Andre Drummond won't be a high draft pick strictly based on the numbers he put up at UConn this season (10.2 PPG, 7.7 RPG)—his potential is what sets him apart from every other big man in this draft class whose name isn't Anthony Davis.
At this stage in his career, Drummond's skill set and body type are reminiscent of Derrick Favors, the Utah Jazz forward who was originally drafted with the No. 3 pick in the 2010 NBA Draft by the New Jersey Nets.
But Drummond is far less developed than Favors was when he left Georgia Tech—the Huskies center will need a few years (and a solid big man coach) before he makes an indelible mark on the league.
It's important to note that Drummond is only 18 years old—four years from now, he should be a markedly different player than the one who'll be drafted this June.
Jared Sullinger is one of those rare players whose decision to stay in college for an additional year actually hurt his draft stock. A consensus top-five pick a season ago, Sullinger will be fortunate to land in the top 10 in this June's NBA draft.
Despite dropping about 15 pounds before his sophomore season, Sullinger failed to show NBA scouts the athleticism they expected to see out of the 6'9", 265-pound power forward. As such, Sullinger is often likened to Chicago Bulls star Carlos Boozer: a below-the-rim bruiser who won't appear on any highlight reels anytime soon.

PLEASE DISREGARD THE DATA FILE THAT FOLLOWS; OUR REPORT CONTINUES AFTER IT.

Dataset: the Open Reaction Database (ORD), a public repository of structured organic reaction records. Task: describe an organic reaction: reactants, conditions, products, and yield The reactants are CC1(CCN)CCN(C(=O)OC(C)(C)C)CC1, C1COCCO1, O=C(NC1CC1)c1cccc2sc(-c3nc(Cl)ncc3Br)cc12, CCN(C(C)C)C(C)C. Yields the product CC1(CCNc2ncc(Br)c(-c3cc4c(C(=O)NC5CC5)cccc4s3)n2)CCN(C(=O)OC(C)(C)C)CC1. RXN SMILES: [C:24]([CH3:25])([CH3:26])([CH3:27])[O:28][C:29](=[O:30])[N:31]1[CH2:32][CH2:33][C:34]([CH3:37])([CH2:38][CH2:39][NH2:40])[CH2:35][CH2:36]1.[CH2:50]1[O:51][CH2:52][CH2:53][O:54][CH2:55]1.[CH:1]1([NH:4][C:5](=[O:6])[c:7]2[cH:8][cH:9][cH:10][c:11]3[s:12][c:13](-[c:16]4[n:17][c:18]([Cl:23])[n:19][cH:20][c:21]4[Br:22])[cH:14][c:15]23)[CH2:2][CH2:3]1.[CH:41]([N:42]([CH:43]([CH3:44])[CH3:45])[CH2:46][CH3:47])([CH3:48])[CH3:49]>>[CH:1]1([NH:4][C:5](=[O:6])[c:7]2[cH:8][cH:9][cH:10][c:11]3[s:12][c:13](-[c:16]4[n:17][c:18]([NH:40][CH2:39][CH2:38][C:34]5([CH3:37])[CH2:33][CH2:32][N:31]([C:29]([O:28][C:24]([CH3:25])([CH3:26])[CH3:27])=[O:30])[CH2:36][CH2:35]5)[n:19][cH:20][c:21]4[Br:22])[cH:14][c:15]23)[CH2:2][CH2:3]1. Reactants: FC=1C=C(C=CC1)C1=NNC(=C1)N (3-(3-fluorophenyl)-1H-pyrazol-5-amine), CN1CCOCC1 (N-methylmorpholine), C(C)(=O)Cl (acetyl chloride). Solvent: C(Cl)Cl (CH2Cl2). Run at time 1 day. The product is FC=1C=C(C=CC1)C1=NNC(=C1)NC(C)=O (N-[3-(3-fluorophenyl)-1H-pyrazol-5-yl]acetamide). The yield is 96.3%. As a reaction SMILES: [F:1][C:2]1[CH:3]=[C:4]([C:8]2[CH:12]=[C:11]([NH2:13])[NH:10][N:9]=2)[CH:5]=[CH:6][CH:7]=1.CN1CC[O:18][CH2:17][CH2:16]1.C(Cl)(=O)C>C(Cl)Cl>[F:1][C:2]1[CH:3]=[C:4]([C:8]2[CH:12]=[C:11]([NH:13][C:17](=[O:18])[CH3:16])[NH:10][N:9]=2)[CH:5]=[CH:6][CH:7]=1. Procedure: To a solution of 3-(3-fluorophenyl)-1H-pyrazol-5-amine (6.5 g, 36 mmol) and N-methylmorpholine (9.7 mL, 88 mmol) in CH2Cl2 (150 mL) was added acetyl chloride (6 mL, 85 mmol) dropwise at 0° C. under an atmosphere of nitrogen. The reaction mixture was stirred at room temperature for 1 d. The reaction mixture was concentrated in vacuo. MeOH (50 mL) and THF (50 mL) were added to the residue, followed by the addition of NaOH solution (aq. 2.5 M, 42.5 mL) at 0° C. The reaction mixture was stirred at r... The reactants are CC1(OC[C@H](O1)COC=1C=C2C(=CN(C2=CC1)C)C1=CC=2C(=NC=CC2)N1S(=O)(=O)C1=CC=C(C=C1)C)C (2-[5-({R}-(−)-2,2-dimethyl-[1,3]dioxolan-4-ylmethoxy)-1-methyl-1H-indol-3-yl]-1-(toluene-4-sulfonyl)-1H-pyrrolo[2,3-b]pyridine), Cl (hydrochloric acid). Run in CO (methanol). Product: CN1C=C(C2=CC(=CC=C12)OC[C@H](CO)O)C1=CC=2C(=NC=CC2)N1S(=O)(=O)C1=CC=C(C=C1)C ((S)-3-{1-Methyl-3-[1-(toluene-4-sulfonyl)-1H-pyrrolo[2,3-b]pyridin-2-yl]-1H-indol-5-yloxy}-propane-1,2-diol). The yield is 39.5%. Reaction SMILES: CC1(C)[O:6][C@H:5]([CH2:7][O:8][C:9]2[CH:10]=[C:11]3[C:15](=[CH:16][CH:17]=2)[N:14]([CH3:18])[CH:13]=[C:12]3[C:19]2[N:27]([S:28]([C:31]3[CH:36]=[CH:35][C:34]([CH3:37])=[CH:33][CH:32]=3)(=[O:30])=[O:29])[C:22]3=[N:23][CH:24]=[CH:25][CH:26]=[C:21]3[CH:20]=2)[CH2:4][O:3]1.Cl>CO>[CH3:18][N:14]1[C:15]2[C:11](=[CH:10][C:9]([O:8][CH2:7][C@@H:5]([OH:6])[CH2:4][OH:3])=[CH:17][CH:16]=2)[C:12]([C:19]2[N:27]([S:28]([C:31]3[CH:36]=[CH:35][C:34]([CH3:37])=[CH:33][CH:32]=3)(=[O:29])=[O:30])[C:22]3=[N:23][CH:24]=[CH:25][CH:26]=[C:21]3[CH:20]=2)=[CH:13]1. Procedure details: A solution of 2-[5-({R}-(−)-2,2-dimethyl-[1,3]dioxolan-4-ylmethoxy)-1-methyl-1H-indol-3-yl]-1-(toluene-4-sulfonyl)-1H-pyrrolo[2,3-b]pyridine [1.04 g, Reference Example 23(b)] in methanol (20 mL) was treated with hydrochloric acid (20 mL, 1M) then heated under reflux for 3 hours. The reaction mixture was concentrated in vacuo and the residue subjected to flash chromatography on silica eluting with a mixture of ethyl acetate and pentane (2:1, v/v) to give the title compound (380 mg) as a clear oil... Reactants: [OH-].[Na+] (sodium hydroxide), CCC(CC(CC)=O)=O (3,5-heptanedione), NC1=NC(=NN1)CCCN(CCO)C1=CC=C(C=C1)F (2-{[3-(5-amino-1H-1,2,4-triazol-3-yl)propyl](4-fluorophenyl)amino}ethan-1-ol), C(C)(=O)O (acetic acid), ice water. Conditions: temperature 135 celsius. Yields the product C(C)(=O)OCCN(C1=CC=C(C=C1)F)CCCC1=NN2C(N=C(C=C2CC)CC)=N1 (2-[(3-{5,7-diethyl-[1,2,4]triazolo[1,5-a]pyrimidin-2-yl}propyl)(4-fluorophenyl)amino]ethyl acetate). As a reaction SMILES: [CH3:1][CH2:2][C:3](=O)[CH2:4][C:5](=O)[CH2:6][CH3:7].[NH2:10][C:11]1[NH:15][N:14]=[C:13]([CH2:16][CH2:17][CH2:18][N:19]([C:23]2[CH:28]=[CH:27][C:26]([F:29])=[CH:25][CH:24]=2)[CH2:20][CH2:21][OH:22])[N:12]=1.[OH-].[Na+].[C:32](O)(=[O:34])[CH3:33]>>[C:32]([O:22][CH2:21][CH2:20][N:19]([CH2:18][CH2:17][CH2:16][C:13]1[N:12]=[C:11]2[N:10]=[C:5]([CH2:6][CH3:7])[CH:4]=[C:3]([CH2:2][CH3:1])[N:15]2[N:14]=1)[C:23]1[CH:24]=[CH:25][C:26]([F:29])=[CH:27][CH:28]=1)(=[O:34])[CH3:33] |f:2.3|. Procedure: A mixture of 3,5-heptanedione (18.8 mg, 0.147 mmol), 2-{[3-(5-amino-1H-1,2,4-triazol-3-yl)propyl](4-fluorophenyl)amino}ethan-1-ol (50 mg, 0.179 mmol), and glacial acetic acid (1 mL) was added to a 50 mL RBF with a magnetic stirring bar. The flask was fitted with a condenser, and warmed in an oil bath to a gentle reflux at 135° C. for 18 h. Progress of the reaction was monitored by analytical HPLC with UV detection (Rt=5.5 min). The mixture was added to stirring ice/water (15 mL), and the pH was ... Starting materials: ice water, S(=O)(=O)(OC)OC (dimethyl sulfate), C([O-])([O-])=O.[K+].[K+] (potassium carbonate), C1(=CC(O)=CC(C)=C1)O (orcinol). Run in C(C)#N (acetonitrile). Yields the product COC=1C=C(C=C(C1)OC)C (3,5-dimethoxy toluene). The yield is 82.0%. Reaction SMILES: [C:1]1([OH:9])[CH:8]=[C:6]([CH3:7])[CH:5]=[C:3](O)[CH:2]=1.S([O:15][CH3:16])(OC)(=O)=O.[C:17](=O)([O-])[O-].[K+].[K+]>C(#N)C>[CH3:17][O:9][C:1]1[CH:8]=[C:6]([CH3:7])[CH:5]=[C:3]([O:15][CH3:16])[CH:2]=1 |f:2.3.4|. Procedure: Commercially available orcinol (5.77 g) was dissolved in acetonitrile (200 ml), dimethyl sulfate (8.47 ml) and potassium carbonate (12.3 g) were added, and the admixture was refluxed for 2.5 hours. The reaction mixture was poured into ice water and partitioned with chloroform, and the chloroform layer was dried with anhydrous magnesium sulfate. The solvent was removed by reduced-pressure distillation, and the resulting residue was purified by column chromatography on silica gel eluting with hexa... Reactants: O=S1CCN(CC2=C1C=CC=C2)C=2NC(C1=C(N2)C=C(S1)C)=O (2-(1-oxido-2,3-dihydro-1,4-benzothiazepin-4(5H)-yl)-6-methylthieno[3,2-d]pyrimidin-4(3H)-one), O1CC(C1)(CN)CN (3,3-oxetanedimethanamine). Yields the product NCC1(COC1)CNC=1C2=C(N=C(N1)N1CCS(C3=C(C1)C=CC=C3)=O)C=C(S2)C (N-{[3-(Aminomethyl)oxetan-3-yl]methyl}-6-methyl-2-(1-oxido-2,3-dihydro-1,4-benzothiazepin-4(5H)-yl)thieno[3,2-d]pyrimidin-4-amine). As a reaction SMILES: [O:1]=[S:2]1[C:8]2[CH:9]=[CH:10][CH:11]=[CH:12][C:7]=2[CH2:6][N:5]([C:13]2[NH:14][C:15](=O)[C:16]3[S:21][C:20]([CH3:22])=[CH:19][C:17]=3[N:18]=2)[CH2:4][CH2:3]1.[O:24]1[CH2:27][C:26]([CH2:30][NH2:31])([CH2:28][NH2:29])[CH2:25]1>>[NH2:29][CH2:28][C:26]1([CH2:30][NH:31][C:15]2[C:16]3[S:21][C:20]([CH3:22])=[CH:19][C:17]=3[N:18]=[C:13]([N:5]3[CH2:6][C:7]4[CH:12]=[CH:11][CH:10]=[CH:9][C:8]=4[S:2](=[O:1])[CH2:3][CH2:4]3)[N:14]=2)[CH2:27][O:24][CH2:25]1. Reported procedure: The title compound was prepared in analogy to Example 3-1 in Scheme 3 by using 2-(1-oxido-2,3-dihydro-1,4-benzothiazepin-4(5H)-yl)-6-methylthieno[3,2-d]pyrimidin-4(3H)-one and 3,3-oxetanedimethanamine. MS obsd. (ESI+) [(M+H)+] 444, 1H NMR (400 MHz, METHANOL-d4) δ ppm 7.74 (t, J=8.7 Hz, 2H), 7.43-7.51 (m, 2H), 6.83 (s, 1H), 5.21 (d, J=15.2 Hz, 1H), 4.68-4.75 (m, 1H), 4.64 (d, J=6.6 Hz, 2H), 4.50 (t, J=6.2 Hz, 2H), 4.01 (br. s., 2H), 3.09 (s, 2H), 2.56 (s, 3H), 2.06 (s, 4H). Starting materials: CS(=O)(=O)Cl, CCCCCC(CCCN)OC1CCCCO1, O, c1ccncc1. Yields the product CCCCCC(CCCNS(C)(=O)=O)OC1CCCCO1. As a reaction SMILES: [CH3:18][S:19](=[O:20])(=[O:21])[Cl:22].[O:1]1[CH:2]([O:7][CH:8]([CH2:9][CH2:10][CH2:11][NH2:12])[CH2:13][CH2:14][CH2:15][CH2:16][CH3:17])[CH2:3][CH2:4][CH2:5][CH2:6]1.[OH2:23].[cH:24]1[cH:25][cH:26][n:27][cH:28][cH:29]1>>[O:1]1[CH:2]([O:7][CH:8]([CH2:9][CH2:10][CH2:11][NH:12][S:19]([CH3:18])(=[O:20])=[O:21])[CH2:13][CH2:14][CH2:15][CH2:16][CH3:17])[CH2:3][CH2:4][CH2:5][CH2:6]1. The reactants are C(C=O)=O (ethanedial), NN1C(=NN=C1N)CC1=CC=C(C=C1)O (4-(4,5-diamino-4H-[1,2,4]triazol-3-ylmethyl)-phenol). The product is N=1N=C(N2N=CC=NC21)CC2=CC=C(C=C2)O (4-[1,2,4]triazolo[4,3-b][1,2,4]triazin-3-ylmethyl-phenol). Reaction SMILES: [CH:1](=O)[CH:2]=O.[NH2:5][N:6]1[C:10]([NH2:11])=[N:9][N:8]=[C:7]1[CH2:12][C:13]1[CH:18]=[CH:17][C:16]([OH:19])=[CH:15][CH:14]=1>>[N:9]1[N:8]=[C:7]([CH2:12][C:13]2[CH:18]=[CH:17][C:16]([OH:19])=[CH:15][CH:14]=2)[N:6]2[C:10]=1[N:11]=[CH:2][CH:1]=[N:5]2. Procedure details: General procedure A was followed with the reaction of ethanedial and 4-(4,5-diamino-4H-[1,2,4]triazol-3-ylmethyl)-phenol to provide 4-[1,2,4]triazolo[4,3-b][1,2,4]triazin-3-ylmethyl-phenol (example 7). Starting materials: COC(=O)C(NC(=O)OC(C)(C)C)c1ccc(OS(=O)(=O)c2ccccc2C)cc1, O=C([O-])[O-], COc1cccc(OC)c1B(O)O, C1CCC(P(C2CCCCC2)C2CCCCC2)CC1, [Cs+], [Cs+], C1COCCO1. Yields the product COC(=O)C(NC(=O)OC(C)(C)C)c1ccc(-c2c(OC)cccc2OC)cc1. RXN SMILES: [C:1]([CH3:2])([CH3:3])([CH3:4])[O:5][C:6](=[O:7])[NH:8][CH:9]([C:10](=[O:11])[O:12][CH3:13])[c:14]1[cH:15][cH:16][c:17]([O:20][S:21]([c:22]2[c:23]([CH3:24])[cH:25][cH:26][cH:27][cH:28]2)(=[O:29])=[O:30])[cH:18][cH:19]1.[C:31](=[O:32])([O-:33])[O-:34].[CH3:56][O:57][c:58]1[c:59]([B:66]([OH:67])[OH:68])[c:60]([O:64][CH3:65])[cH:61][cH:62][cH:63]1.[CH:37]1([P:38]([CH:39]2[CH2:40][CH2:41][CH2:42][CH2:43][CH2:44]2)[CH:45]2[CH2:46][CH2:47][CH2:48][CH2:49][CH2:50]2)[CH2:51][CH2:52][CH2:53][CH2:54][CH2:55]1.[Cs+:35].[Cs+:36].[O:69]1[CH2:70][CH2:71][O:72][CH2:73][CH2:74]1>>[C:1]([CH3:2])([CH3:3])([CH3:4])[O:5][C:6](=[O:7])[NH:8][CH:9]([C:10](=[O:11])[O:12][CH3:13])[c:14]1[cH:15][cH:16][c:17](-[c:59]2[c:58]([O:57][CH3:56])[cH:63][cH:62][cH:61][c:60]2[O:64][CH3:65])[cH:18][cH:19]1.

The NBA draft values potential more than anything, and many talent evaluators feel that Sullinger has already maxed out his abilities at only 20 years of age. But even if the Ohio State power forward is already close to his ceiling, he'll still be a very effective NBA player for the next decade or so.
Tyler Zeller may not produce many jaw-dropping plays, but he's a legitimate center prospect who should find his name called in the lottery on June 28.
The Tar Heels center averaged 16.3 points and 9.6 rebounds per game this season and nearly led North Carolina to the Final Four even after the team lost Kendall Marshall to an injury.
Zeller's lack of strength is going to be a problem (at least initially) on the next level, but he's a very athletic big who has good hands and a decent low-post game.